Using .NET Class Libraries from VB6 Clients


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It often happens that someone needs to use a .NET class library from within a Visual Basic 6.0 project. Fortunately, .NET has some interoperability features that allow us to expose our classes to clients as if they were COM objects. And, COM objects can be used by VB6 applications. So, what do you have to do if you want to expose a complete COM interface from your class library and use it from within your VB6 app?

Of course, there is some documentation within the MSDN. Look at the "Interoperating with Unmanaged Code" section, and you will find some very useful hints. There is also an article here on CodeGuru, contributed by Steve Green, showing how to expose properties and methods: "Consuming .NET Components from COM-Aware Clients."

From these sources, the bits and pieces become clearer. But what do you do if you want to expose events as well as properties and methods, all from the same class library? And how can your VB6 client use them? Well, it took some effort to find out.

Implementing the .NET Class Library

Basically, if you want to expose your classes to a COM client, you have to expose an interface. If you want to expose not only methods and properties, but also events, you have to expose even two interfaces: one for the methods and properties, and the other one for the events. I will provide a very simple class library, exposing just one method, one property, and one event, to demonstrate how these interfaces look like. Essentially, this class library consists of two interfaces and one class. Let's start with the interface that exposes the property and the method:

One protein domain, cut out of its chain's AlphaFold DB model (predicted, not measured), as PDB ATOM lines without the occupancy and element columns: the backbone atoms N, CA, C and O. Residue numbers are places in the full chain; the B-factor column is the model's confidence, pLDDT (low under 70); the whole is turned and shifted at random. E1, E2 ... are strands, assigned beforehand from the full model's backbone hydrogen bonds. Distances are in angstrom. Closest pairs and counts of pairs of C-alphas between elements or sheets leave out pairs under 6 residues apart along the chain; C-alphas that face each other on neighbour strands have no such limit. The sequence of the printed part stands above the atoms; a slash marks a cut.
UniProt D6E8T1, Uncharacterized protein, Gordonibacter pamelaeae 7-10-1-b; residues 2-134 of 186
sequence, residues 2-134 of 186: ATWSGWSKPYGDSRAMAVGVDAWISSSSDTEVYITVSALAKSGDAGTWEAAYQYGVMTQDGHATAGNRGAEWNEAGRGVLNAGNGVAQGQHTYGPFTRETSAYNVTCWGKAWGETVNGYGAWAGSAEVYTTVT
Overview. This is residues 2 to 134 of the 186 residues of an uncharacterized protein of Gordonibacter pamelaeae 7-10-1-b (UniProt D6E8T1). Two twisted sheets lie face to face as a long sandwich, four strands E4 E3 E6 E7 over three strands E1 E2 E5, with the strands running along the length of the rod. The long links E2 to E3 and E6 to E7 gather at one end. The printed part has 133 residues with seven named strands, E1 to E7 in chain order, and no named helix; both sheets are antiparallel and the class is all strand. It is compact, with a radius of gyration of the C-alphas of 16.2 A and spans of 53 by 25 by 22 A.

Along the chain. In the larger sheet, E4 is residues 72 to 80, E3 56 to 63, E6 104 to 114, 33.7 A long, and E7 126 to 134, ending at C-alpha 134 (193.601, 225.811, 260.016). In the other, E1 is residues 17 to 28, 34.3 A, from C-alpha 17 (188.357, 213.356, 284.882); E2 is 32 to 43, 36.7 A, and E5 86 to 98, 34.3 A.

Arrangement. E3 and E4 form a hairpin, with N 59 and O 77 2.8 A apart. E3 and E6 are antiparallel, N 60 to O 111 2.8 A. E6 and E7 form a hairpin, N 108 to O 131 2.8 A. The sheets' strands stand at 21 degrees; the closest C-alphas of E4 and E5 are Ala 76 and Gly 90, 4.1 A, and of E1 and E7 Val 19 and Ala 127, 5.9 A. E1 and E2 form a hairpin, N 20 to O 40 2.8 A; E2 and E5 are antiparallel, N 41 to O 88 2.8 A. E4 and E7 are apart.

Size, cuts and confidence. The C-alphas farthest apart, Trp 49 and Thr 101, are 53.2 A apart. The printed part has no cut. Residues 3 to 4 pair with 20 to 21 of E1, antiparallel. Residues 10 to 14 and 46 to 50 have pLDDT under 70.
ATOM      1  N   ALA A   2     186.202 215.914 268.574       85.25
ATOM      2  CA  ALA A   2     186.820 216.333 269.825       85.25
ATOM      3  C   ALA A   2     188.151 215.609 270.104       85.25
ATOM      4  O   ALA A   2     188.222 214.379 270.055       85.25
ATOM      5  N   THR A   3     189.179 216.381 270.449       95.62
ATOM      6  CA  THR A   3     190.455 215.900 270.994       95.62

using System;

namespace ComInterop
   public interface IComInterop
      void SomeMethod( int nValue );
      int SomeProperty{ get; set; }

Pretty straightforward. Let's look at the second interface; it exposes our event:

using System;
using System.Runtime.InteropServices;

namespace ComInterop
   [InterfaceTypeAttribute( ComInterfaceType.InterfaceIsIDispatch )]
   public interface IComInteropEvents
      void SomeEvent();

The only difference here is that we need to expose this interface as an IDispatch interface. By default, interfaces are exposed as dual interfaces, which means IUnknown as well as IDispatch. Our event interface, however, must be exposed explicitly as an IDispatch interface. We use the InterfaceTypeAttribute to do this. Otherwise, the event interface is similar to the previous interface.

Now that we have defined our two interfaces, we can do the implementation, which in .NET is a class:

using System;
using System.Reflection;
using System.Runtime.InteropServices;

[assembly: AssemblyKeyFile( "ComInterop.snk" )]

namespace ComInterop
   public delegate void SomeEventHandler();

   [ComSourceInterfacesAttribute( "ComInterop.IComInteropEvents" )]
   public class CComInterop : IComInterop
      private int m_nSomeProperty = 0;
      public event SomeEventHandler SomeEvent;

      public void SomeMethod( int nValue )
         m_nSomeProperty = nValue;

      public int SomeProperty
         get{ return m_nSomeProperty; }
         set{ m_nSomeProperty = value; }

Defining a delegate to raise an event is straightforward, so I will not comment on that. Our event will be raised by the only method included in the sample code, allowing the VB6 client to catch it every time the method is called.